Our first event at the Alamo Drafthouse was a great success. The venue provided great seating and audio-visual support, the food and drinks were very good, and the staff was extremely responsive to our needs.
Once again we had three outstanding charities from which to choose. But before we heard from the charities we had the pleasure to hear from a representative of the Friends of Fair Park.
Friends of Fair Park
The Friends of Fair Park is a member-supported advocacy group for Fair Park preservation, restoration, and programming. Most of us know about the annual Fair that occurs at the Park in the fall, but there are many other activities that happen at the Fair throughout the year. The Friends promote the use of the park, provide money to preserve and enhance the park, and share information about the park.
We heard about TX DOTs plan to widen Interstate 30 east of downtown Dallas and how the Friends of Fair Park, city officials, and others within our city have joined together to denounce this plan. Since it was built, the Interstate has divided the city into north and south zones. The city, as well as an earlier study by TX DOT, recommended ways to stitch the city back together by creating covered parks over parts of I30 similar to Clyde Warren Park as well as putting part of the highway in a tunnel.
One of our presenting charities was Exodus Ministries. This is a non-denominational Christian organization that serves mothers from all ethnic backgrounds who want to make positive changes in their life. These women are dealing with the pain of having been separated from their children for a long period of time and do not have the financial resources to sustain their families. Exodus helps them and their families to become productive members of society by serving their spiritual and physical needs.
Forerunner Mentoring‘s goal is to serve and empower those affected by a father-absent home by building relationships founded on Jesus Christ.
After 8 To Educate
And the charity that received our donation this week was After 8 To Educate.This charity targets homeless high school students with a holistic approach to their situation.
The population of homeless youth in the Dallas Independent School District (DISD) has reached a catastrophic level: over 3,500 students.
After8toEducate is tackling the most vulnerable population of unsheltered high school students. Under the federal definition, “homeless” means youth who lack fixed, regular, and adequate nighttime residence, ranging from living in a motel or on a friend’s couch. This federal definition includes “unsheltered” which means living in a car, park, campground, street, or abandoned building.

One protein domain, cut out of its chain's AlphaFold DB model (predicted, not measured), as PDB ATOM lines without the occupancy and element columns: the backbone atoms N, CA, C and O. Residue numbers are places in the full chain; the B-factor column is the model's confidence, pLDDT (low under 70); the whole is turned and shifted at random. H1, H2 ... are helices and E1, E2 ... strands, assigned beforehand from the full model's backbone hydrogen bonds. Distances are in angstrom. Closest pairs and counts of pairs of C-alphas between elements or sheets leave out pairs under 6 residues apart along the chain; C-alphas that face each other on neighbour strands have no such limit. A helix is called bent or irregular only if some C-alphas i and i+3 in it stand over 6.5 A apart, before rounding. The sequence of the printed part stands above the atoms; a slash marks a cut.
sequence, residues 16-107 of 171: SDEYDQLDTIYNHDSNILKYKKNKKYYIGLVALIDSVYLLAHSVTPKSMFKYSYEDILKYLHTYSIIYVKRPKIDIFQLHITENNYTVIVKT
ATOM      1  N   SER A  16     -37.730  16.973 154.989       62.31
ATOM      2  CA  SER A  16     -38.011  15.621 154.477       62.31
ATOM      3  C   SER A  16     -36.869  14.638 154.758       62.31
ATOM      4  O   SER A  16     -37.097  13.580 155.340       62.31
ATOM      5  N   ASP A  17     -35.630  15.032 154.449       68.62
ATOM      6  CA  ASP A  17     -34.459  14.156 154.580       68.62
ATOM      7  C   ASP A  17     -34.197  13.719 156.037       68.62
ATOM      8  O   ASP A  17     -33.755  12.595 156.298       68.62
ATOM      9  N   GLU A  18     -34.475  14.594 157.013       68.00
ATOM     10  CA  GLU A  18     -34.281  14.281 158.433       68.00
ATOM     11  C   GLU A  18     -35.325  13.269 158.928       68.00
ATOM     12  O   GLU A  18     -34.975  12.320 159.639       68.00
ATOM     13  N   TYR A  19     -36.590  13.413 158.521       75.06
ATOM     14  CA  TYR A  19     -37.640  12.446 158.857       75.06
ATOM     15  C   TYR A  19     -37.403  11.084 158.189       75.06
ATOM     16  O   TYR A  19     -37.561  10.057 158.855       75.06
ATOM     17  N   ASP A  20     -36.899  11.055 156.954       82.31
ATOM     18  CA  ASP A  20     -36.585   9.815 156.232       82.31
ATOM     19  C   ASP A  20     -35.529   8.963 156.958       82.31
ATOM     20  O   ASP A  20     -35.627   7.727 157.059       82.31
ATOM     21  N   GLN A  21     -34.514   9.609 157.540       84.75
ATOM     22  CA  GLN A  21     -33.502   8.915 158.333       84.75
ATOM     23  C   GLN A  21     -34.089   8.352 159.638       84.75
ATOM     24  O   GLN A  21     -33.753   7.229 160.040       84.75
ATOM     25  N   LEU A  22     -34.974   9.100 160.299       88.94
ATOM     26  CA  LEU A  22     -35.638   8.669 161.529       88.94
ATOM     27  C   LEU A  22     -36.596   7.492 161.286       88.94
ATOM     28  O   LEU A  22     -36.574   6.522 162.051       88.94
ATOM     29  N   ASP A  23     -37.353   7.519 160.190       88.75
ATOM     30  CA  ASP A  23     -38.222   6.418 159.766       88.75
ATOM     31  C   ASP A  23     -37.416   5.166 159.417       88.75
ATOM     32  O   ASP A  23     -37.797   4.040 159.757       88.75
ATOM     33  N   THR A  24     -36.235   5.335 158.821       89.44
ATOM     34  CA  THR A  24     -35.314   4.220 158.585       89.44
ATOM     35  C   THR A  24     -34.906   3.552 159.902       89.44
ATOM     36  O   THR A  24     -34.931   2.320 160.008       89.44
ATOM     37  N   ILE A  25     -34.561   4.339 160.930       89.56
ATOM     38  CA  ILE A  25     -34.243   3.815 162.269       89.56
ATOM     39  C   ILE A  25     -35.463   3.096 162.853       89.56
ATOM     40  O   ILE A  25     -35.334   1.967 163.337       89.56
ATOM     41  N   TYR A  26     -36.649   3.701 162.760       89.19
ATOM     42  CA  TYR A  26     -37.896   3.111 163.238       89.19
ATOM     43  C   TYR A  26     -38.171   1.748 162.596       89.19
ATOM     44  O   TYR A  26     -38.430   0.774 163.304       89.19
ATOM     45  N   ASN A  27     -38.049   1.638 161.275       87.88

Overwhelming research shows that unsheltered students are at a greater risk of falling behind academically, and in turn more likely to drop out of school. In addition to being susceptible to educational setbacks, they often face a myriad of social and health problems such as drug and alcohol addiction, unemployment, teen pregnancy, depression, and involvement with the criminal justice system.
When unsheltered students age out of the foster care system or opt out of the child welfare system altogether, they are left with limited public and private resources. These remaining services are often only available for restricted hours of the day, leaving many without a place to go after 8:00 pm.
Founded by Dallas entrepreneur Jorge Baldor, After8toEducate (“After8”) is the first all-encompassing program to support unsheltered high school youth in Dallas. After8 brings together community resources to reduce the number of unsheltered young adults and foster self-sufficiency.
After8toEducate offers an umbrella solution to allow unsheltered high school students to develop academically, emotionally, and socially to ultimately live healthy and productive lives. In collaboration with the Dallas Independent School District (DISD) and local organizations, After8 provides a three-pillar program that addresses the unsheltered youth who are currently enrolled in DISD high schools and support immediate needs of other homeless young adults age 14-21.